Rural affairs minister Elin Jones said that if the EU agreed the move it would boost total support to almost £13m, including £3.17m for the light lamb disposal scheme and £1m provided to promote sales of Welsh lamb and beef.
“There is no doubt that the farming industry in Wales suffered as a consequence of the outbreak in England,” Ms Jones told an assembly plenary session.
“While the Welsh Assembly will continue to press the UK government to provide additional support for farming across Great Britain I am pleased to announce compensation, with £8.7m being made available as an area-based payment to sheep producers in the Less Favoured Areas of Wales.
“£100,000 will be made available to the Royal Agricultural Benevolent Institution in recognition of the extremely valuable work they have carried out in financially supporting Welsh farming families as a direct result of last year’s outbreak.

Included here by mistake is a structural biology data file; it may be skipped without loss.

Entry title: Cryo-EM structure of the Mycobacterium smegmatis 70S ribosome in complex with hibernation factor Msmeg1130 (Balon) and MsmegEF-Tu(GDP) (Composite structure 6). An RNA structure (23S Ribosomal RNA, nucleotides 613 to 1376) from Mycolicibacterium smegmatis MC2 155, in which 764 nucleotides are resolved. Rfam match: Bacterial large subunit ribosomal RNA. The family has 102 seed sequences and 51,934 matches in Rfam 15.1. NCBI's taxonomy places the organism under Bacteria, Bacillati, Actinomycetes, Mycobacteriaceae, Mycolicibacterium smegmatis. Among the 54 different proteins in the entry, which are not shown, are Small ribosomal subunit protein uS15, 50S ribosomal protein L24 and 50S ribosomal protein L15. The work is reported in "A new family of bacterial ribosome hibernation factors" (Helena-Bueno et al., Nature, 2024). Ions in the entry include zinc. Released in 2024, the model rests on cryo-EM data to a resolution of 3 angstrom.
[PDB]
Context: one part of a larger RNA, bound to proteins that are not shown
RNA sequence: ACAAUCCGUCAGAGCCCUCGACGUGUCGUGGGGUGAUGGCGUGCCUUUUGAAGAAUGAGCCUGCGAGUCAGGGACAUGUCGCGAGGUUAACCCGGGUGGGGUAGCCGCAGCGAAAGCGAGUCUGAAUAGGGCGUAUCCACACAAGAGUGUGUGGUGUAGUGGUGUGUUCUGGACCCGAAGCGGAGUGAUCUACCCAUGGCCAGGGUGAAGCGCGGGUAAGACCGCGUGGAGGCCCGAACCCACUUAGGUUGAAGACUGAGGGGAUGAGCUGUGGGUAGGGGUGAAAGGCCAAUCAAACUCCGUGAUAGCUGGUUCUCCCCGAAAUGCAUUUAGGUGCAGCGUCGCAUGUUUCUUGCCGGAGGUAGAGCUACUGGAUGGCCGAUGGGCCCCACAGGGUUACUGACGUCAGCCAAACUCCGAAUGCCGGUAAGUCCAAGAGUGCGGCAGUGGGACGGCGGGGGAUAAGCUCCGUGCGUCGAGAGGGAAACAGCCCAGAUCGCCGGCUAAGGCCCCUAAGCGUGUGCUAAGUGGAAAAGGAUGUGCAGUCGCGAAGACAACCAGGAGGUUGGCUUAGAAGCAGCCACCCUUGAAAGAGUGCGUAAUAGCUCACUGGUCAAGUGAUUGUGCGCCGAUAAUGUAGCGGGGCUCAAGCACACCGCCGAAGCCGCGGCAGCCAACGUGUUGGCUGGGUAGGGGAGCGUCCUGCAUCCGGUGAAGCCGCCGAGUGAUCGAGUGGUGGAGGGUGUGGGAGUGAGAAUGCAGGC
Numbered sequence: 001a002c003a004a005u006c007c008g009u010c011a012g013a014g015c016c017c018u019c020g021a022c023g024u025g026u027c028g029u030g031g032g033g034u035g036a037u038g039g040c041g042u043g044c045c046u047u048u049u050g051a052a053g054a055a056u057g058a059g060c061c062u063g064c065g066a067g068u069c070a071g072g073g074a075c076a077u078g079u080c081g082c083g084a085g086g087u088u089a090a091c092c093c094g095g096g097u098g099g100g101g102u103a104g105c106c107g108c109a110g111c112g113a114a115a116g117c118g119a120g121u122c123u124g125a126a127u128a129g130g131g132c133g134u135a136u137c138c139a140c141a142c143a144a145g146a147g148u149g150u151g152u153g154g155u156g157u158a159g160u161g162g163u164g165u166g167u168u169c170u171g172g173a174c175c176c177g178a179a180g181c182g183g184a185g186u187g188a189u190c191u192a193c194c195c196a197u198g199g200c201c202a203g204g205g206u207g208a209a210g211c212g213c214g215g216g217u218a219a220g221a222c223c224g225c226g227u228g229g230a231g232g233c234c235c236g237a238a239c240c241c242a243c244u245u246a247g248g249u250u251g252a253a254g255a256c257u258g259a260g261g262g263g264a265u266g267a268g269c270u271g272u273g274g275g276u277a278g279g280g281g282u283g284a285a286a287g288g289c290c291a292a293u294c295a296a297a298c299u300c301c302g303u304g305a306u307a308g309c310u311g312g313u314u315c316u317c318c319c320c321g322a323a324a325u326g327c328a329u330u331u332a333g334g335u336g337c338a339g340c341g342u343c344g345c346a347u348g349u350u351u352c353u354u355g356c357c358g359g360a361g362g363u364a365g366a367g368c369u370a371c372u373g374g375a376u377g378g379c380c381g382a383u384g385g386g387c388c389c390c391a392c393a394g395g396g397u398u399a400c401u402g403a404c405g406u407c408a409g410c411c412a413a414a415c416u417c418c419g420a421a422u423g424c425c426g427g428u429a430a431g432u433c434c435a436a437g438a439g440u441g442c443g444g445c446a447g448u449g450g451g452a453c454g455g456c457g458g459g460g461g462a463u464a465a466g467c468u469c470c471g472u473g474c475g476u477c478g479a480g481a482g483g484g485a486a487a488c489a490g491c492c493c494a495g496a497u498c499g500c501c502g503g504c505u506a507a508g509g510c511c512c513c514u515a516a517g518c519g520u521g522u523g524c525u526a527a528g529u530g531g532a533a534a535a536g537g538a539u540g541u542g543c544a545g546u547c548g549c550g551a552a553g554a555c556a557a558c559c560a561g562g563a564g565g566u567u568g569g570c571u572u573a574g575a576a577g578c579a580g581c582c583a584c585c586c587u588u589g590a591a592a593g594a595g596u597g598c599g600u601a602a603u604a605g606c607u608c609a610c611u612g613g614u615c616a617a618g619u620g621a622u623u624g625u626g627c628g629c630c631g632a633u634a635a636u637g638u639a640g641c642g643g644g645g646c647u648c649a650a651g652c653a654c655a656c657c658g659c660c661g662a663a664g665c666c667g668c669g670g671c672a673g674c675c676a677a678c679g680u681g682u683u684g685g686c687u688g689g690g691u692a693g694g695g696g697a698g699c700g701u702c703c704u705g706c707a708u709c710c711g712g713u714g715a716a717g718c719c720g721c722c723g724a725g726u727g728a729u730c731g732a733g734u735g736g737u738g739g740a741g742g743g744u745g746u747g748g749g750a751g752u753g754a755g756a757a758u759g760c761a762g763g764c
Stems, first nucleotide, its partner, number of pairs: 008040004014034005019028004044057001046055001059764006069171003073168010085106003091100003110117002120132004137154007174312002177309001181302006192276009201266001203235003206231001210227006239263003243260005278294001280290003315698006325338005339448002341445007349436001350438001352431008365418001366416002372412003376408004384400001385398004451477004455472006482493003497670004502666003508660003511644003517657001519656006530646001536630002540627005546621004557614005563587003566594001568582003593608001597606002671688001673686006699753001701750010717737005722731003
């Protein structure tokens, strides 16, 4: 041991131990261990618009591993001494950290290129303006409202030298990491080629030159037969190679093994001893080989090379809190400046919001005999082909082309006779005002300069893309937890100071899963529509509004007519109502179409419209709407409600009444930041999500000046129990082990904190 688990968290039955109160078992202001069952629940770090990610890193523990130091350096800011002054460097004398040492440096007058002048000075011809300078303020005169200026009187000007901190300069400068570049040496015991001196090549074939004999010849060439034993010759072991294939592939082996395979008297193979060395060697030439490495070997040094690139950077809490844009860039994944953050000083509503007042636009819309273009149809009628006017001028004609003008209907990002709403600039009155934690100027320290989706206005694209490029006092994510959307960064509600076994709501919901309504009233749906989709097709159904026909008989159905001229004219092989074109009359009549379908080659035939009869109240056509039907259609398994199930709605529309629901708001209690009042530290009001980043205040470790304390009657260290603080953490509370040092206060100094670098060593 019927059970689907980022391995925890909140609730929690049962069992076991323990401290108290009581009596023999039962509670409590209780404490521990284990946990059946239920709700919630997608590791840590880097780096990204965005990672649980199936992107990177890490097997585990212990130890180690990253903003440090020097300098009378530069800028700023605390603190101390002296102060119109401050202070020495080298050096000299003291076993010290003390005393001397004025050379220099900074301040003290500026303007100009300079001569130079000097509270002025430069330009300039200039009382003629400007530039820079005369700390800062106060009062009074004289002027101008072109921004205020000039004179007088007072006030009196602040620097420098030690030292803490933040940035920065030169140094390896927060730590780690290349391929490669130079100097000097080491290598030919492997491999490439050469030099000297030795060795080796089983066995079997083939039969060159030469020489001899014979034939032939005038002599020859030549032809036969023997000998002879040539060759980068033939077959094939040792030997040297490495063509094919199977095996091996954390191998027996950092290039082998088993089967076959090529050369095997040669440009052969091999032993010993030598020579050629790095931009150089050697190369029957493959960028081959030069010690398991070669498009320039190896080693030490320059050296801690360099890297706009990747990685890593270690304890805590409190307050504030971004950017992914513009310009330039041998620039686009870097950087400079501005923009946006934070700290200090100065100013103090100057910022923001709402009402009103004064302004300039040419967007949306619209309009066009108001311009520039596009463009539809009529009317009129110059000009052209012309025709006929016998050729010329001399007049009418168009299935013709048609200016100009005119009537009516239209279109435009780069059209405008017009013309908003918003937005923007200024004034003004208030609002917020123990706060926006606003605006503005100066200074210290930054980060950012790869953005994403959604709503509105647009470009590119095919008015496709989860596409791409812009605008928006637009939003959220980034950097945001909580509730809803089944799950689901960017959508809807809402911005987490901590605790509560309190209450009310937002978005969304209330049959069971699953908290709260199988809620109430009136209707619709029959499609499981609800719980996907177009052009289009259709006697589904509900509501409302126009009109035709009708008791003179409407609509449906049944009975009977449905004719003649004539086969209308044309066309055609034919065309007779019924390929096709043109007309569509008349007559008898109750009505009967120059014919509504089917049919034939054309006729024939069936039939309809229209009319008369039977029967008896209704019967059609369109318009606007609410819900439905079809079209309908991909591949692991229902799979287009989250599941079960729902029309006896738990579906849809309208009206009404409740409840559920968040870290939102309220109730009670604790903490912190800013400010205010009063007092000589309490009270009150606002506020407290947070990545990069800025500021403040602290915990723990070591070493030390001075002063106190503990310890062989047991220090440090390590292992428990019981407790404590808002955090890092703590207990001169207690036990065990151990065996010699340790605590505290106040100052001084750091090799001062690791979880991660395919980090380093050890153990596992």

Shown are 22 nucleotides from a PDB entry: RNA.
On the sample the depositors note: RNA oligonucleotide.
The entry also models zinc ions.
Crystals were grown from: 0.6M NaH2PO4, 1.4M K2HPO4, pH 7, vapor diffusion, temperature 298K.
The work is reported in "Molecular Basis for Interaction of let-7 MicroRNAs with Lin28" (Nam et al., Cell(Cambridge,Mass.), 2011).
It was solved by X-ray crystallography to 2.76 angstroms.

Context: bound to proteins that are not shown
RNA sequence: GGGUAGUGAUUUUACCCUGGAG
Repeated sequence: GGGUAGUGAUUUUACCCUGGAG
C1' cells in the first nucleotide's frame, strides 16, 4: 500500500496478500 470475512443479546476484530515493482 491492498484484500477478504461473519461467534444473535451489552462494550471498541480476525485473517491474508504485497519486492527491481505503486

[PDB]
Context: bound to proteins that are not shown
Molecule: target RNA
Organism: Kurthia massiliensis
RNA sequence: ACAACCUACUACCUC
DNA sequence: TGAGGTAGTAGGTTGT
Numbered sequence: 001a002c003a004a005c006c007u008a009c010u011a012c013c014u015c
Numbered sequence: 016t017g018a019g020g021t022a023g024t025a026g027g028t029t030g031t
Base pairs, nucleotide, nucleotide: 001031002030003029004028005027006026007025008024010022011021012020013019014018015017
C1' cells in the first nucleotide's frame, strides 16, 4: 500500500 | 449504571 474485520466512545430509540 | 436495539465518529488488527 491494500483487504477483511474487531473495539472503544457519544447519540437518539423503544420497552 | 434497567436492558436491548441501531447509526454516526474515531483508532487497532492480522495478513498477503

“I will announce further details on the level area payment and release of payments to sheep producers as soon as we have received clearance from the EU Commission, which is necessary under state aid rules.”
£40m cost for Welsh farmers
Ms Jones was responding to reports from the assembly’s finance and rural development committees which concluded that F&M’s impact on livestock movements and markets had cost Welsh farmers £40m.
But she claimed that robust and quantifiable data indicated direct costs of £21m of which £19.6m could be attributed to the sheep sector.
“I have consistently said that the Welsh Assembly will do all within its power to support rural Wales and the agriculture industry and today’s announcement highlights that commitment.
“The assembly is providing support on a basis comparable to that for Less Favoured Area farmers in England, which amounted to £ 8.5m. The Scottish Government announced a £26 million aid package,” she added.